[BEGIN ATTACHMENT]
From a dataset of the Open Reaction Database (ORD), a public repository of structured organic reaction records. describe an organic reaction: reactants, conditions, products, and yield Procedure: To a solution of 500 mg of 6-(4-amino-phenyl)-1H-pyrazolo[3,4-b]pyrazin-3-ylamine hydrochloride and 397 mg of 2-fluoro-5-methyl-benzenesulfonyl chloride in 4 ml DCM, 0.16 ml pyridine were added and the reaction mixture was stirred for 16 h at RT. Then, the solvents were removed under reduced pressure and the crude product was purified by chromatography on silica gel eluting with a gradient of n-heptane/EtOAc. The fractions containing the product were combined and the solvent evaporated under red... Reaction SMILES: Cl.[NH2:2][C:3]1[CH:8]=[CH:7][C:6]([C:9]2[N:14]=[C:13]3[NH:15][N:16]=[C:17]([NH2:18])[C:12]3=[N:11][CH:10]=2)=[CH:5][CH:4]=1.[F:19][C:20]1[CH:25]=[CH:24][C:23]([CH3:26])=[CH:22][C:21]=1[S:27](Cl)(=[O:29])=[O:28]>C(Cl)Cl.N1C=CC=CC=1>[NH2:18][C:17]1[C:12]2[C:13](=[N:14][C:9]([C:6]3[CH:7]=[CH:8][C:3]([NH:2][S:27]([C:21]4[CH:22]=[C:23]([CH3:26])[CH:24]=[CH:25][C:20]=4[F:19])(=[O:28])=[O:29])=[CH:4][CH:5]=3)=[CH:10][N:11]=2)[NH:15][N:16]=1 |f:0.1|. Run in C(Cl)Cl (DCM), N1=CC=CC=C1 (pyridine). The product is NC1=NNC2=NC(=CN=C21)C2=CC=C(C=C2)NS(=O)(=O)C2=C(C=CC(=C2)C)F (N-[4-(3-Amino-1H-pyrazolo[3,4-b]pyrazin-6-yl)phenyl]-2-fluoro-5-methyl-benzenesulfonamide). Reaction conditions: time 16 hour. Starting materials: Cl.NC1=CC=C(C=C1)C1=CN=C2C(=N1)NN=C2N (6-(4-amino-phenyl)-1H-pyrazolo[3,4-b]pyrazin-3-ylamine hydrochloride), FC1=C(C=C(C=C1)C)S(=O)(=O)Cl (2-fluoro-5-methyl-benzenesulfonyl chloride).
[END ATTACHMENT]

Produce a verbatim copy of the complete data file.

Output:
From a dataset of the Open Reaction Database (ORD), a public repository of structured organic reaction records. describe an organic reaction: reactants, conditions, products, and yield Procedure: To a solution of 500 mg of 6-(4-amino-phenyl)-1H-pyrazolo[3,4-b]pyrazin-3-ylamine hydrochloride and 397 mg of 2-fluoro-5-methyl-benzenesulfonyl chloride in 4 ml DCM, 0.16 ml pyridine were added and the reaction mixture was stirred for 16 h at RT. Then, the solvents were removed under reduced pressure and the crude product was purified by chromatography on silica gel eluting with a gradient of n-heptane/EtOAc. The fractions containing the product were combined and the solvent evaporated under red... Reaction SMILES: Cl.[NH2:2][C:3]1[CH:8]=[CH:7][C:6]([C:9]2[N:14]=[C:13]3[NH:15][N:16]=[C:17]([NH2:18])[C:12]3=[N:11][CH:10]=2)=[CH:5][CH:4]=1.[F:19][C:20]1[CH:25]=[CH:24][C:23]([CH3:26])=[CH:22][C:21]=1[S:27](Cl)(=[O:29])=[O:28]>C(Cl)Cl.N1C=CC=CC=1>[NH2:18][C:17]1[C:12]2[C:13](=[N:14][C:9]([C:6]3[CH:7]=[CH:8][C:3]([NH:2][S:27]([C:21]4[CH:22]=[C:23]([CH3:26])[CH:24]=[CH:25][C:20]=4[F:19])(=[O:28])=[O:29])=[CH:4][CH:5]=3)=[CH:10][N:11]=2)[NH:15][N:16]=1 |f:0.1|. Run in C(Cl)Cl (DCM), N1=CC=CC=C1 (pyridine). The product is NC1=NNC2=NC(=CN=C21)C2=CC=C(C=C2)NS(=O)(=O)C2=C(C=CC(=C2)C)F (N-[4-(3-Amino-1H-pyrazolo[3,4-b]pyrazin-6-yl)phenyl]-2-fluoro-5-methyl-benzenesulfonamide). Reaction conditions: time 16 hour. Starting materials: Cl.NC1=CC=C(C=C1)C1=CN=C2C(=N1)NN=C2N (6-(4-amino-phenyl)-1H-pyrazolo[3,4-b]pyrazin-3-ylamine hydrochloride), FC1=C(C=C(C=C1)C)S(=O)(=O)Cl (2-fluoro-5-methyl-benzenesulfonyl chloride).